Together with the Altair Partner Alliance, all of us at Granta are excited to announce that our powerful material selection tool, CES Selector, is now available for use by HyperWorks customers. It almost goes without saying that CES Selector is the industry standard tool for materials selection and graphical analysis of material properties. It is used to innovate and evolve products, quickly identify solutions to materials issues, confirm and validate material choices, and reduce material and development costs.
Granta’s very own Professor Michael Ashby is one of just six scientists to receive one of the 2017 International Congress on Fracture‘s highest honors, an Alan H. Cottrell Gold Medal.
In terms of sheer coolness, very few things come close to NASA – especially if you happen to be an avid Sci-Fi fan like me. With that in mind, two stories that emphasise the critical role materials selection plays in the quest towards space exploration have caught my eye.
Our very own Stephen Warde has been interviewed for the blog of one of the major providers of CAD/PLM software. Speaking to PTC, Steve highlights the difficulties faced by design engineers and the impact materials have on the ultimate cost and performance of a product.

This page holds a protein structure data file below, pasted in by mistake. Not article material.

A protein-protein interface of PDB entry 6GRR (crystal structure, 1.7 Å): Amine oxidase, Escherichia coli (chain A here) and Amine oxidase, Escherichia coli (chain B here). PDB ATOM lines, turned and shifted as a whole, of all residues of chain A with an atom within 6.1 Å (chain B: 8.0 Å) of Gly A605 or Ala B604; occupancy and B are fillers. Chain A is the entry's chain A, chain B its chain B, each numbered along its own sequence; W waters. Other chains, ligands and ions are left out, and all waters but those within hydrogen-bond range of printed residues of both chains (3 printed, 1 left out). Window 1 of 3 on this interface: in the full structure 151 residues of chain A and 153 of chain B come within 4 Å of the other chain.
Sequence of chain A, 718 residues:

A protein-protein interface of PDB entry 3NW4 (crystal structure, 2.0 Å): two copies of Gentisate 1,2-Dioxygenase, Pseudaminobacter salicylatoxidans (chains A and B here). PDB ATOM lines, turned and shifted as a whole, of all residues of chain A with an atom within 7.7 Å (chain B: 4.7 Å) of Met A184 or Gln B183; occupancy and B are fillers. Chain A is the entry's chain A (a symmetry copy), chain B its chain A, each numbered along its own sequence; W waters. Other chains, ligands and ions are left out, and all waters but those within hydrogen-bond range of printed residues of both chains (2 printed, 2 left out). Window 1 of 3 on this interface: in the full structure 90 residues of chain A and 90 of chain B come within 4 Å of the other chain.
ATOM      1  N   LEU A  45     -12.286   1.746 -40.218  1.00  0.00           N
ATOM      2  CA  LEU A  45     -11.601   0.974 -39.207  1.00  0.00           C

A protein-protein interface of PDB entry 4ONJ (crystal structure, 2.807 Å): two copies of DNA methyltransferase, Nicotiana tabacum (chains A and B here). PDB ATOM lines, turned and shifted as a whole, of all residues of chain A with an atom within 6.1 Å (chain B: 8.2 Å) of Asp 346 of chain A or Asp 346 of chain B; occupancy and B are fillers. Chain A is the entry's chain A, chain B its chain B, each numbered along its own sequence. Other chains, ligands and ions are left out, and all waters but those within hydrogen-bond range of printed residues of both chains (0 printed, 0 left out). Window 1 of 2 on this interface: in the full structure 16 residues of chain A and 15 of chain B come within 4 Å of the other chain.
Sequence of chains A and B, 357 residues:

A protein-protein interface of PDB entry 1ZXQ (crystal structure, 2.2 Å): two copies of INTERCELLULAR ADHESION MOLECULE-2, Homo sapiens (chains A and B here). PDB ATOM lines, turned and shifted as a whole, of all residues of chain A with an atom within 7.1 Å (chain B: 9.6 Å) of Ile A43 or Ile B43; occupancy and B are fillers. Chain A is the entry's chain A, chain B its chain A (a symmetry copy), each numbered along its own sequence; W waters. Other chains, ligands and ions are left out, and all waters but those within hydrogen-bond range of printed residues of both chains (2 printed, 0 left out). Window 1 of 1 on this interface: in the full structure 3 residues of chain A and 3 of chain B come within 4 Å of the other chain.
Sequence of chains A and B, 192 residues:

“Are you innovating with intent?” seems like a simple question but if your company doesn’t have a good materials information strategy in place, the answer will most likely be “No”. In our latest blog post, you’ll discover how companies like Ethicon Endo-Surgery are innovating and raising their materials IQ.
The second in a series in which we meet the Granta team. We spoke with our colleague Pippa, to find out what she enjoys about being an Education Account Manager, and which scientist and material inspires her most. We’re always looking for like-minded individuals who have passion and drive to make positive change to our educational practices, take a look at our current opportunities if you think this could be you.
Successful products require Engineers and Designers to collaborate, often around materials choices: balancing performance with aesthetics for the ideal product experience. Engineering curricula don’t always recognise the importance of this connection. Engineers and Designers get only a limited understanding of each other’s work, while Materials is often an under-appreciated subject. Cambridge Engineering Professor, Mike Ashby, published the book “Materials and Design” in 2009 and has worked on several learning tools to inspire Design and Engineering students about each other’s subjects, and about materials. But it has proved hard to marry the quantitative engineering perspective with descriptions of aesthetics that are often variable and culturally-dependent.